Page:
I was thumbing through my issue of Family Medicine (the Society of Teachers of Family Medicine's journal) last week when I came across "Twitter Use at a Family Medicine Conference: analyzing #STFM13." I knew that this article was on its way; its lead author, Dr. Ranit Mishori, had contacted me to ask for some of my thoughts about using Twitter at conferences several months ago.
The study authors examined every tweet with the #STFM13 hashtag related to the 2013 Annual STFM conference from 3 days prior to the conference, during the conference, and for 3 days after the conference. They found that nearly 70% of the tweets were directly related to session content, about 14% were more social, and the remainder related to logistics and advertising. They also grouped the top reasons attendees gave for tweeting into four categories: information sharing, networking and connectedness, advocacy, and note taking.
Several of my comments made their way into the article about why I tweet at conferences. Tweeting allows me to simultaneously take notes and share interesting facts with the Twitter-verse. It's easy to read through my tweets when I get home and review what I learned along with the action steps I need to take. I also enjoy the dialogue and camaraderie that happens during the conference on Twitter; it's great to respond to other people's comments and factoids as well as see their responses to mine. By enabling supportive, meaningful dialogue among conference attendees, Twitter helps us to engage more deeply with the conference content.
Upon reading the article, I saw my Twitter handle (@SingingPenDrJen) named as the top tweeter for the conference. I was both a little proud and a little dismayed; it's nice to be an "influencer," but maybe I'm tweeting too much? Outside of what the article terms "social" tweets (which are not the majority of my tweets), I try to only tweet session content that is new, insightful, and/or practice changing. I'll definitely be more mindful of what I tweet at the next conference I attend.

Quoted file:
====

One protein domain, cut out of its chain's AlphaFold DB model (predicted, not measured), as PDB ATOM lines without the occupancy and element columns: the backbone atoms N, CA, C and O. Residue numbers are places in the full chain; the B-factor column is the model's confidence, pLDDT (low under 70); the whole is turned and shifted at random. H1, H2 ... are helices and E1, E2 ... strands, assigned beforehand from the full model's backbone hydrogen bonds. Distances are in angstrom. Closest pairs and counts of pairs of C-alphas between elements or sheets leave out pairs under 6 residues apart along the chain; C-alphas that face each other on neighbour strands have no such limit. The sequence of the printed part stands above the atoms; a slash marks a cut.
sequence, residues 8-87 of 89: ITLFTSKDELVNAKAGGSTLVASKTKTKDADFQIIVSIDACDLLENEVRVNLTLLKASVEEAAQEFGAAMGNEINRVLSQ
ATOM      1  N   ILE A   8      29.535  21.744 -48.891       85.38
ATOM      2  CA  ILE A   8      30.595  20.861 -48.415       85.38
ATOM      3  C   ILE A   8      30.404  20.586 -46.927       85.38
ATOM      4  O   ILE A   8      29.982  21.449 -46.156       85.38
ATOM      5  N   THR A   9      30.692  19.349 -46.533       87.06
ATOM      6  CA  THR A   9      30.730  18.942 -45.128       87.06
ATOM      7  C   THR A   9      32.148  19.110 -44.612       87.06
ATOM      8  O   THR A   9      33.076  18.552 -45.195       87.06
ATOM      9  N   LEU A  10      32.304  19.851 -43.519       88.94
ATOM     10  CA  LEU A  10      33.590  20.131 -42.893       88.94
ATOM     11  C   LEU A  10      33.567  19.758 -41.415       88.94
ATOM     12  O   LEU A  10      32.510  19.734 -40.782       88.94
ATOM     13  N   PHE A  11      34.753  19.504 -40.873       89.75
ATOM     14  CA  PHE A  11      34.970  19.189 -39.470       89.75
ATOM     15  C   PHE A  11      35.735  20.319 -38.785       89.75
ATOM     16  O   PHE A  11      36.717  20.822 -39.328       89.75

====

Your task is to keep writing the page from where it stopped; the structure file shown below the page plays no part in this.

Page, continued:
Only a small percentage of STFM 2013 conference attendees were on Twitter; just 13% of conference attendees tweeted at least once, and over half of the total number of tweets were sent by 10 people. Many of the people sitting next to me in conference sessions asked me about tweeting and why I do it. When I offered to assist them with getting on Twitter, most politely declined, usually with comments about "I don't have the time" and the how intimidating new technology is ("I can't even figure out my EHR!" one person said).
I'd love to see more family docs on Twitter and other social media sites, but I'm not sure how realistic that is. From 2012 to 2013, the number of tweeters at the STFM conference didn't budge much. The diffusion of innovations theory postulates that a critical mass of early adopters have to embrace a change before the majority will follow suit; are we still waiting for that critical mass, or will this particular theory end up not applying to family docs and Twitter, with a significant number of docs not ever using it?
Spreading the word about the positives of an online presence may be a step in the right direction. A recent article in Family Practice Management reviews several social media platforms and discusses benefits of having a robust online presence. The article describes using social media to provide office updates and patient education. Perhaps equally valuable is proactively managing your online presence, so that patients see more than just third-party website patient reviews of you when they put your name into a search engine. At the end of the article is a list of simple, practical starting points for getting online in ways that benefit both patients and docs.
I hope to see more articles exploring how we as family docs connect and communicate online. The AFP social media presence -- with Facebook, Twitter, and the Community Blog -- provides a great way to engage with both our content and family docs in general. Keep the replies, retweets, and Facebook posts coming!